May 4, 2005
By Lourdes Medrano
Alice Paul, a prominent educator and the first Tohono O'odham to receive
a doctorate degree, died early Tuesday after a long battle with liver
disease. She was 74.
One of eight children in a humble family, Paul earned a degree in elementary
education from the University of Arizona in 1978. She then rose through the
ranks of the academic world to become a nationally recognized authority on
early childhood education.
Tribal Chairwoman Vivian Juan-Saunders said Paul's educational achievements
greatly benefited the tribe because she became a strong advocate for the
education of young Tohono O'odham.
"She was very influential in quality education and culturally relevant
education for tribal members," she said.
Those who knew Paul said she touched many lives through her volunteer work
with countless community organizations on and off the reservation.
As a founding board member of the Tohono O'odham Community College, she had
worked since 1998 to build the reservation's first institution of higher
learning. Most recently, she had acted as board chairwoman.
"We're going to miss her - what a great contributor to the college," said
Robert Martin, its president. "She was very committed to education."
Paul was instrumental in securing accreditation for the college and $6
million in federal funding that will help build permanent campuses on the
reservation, Martin said. Students have attended classes in modular
buildings since early 2000.
The Rev. John Fife said Paul was a respected member of the Southside
Presbyterian Church, which she had attended since she was a child living
across the street.
"Alice was the matriarch and wisdom keeper of this congregation," Fife said.
"She also cared deeply about the schools on the South and Southwest side of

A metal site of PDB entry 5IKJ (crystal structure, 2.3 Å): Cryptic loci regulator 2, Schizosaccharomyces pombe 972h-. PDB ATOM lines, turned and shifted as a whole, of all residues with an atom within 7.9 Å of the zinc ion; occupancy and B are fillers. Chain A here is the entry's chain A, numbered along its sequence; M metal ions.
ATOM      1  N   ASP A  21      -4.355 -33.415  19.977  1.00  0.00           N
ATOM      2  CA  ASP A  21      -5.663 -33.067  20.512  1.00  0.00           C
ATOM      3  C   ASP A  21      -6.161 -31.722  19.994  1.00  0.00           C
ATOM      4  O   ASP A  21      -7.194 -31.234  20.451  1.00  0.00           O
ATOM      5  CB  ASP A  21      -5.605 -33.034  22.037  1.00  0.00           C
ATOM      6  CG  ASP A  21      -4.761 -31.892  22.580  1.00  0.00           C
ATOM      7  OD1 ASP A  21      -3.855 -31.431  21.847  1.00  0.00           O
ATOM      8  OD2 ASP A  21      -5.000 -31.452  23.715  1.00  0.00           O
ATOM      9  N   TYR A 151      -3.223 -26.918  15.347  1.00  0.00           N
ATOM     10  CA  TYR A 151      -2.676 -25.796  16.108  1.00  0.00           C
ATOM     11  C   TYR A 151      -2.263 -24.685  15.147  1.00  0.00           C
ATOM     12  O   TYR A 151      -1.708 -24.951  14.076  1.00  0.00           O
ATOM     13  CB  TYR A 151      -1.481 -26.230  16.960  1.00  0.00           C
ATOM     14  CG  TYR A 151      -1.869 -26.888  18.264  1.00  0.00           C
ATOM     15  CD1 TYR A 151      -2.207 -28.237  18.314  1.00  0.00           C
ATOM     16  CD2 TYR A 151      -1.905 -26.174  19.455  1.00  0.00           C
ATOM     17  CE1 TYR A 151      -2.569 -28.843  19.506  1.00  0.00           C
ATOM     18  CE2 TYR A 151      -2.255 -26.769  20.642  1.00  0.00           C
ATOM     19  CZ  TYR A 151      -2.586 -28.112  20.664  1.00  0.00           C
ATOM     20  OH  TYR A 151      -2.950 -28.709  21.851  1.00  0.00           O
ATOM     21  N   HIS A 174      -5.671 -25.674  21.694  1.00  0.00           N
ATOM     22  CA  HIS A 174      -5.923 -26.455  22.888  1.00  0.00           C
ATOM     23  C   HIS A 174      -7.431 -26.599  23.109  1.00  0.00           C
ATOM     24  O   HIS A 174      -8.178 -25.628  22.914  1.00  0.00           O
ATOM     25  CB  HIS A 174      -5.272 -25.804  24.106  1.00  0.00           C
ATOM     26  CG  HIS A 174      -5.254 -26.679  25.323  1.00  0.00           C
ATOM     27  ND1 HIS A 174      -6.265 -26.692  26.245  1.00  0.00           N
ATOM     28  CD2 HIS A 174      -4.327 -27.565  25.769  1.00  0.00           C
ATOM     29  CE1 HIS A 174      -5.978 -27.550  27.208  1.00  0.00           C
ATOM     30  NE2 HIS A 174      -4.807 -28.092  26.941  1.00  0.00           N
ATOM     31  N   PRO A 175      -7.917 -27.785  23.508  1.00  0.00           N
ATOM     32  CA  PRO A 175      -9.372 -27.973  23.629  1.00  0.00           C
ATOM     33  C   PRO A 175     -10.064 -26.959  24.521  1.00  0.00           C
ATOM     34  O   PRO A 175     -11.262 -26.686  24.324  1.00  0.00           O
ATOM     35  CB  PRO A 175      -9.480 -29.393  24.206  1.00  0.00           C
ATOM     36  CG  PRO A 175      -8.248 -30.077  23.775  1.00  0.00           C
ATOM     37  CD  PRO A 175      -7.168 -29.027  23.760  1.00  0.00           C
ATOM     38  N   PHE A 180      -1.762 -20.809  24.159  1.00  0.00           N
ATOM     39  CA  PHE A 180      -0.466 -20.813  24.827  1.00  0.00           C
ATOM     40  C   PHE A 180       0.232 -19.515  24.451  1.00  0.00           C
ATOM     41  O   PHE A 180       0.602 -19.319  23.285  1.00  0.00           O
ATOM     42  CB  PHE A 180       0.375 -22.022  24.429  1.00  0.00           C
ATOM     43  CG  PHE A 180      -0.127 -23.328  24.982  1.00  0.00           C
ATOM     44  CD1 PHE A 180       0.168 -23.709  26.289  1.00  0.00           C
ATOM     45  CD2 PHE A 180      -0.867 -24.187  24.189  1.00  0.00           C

"She was an extraordinary woman."
In addition to receiving a bachelor's, a master's and a doctoral degree in
education from the UA over three decades, Paul also raised four children -
three girls and a boy.
Debbie Bergman, Paul's oldest daughter, said her mother had a compassionate
"Our house was always full of people - people who didn't have as much as we
have," she said.
Bergman said even though her mother grew up outside of the reservation on
Tucson's South Side, she never lost her cultural ties to the Tohono O'odham
After a couple of years attending the UA , Bergman said, her mother could no
longer afford it and dropped out to join the U.S. Navy. The former Alice
Narcho ended up in California, where she met Richard Lee Paul, her future
Upon their return to Tucson, Bergman said, her parents were forced to marry
in New Mexico because Arizona then banned interracial marriages.
Nonetheless, they still celebrated a church wedding in her hometown.
Paul eventually resumed her studies at the UA on the GI Bill. After
graduating, she spent 10 years teaching in Tucson public schools, and worked
for the university for another 30.
Among her various teaching and administrative positions at the UA, she also
was the head of the department of teaching and teacher education, and worked
as an assistant professor and a program director. Much of her published work
focused on the education of Indian students.
Paul received several recognition awards, including one from the Tucson
Association for the Education of Young Children in 1990, and another from
the Tohono O'odham Nation in 1987.
"She was just a great leader, in church and everywhere else," said a
longtime friend, Maria Overdorff. "She always had time for everybody.
"We're all going to miss her a lot."
In addition to Bergman, Paul is survived by her two other daughters, Kathy
and Lisa Paul; a son, Bert Paul, all of Tucson; a sister, Lenora Jones; a
brother, Herman Narcho; nine grandchildren and a great-grandchild.
A visitation for Paul will be held from 5 p.m. to 8 p.m. Friday at the
Southside Presbyterian Church, 317 W. 23rd St. A funeral service will follow
Saturday at 2 p.m.
In lieu of flowers, the family asks that donations be made to the Dr. Alice
Paul Memorial Scholarship Fund in care of the Tohono O'odham Community
College, Office of the President, P.O. Box 3129, Sells, 85634.
The family said the scholarship money will be used to train future teachers.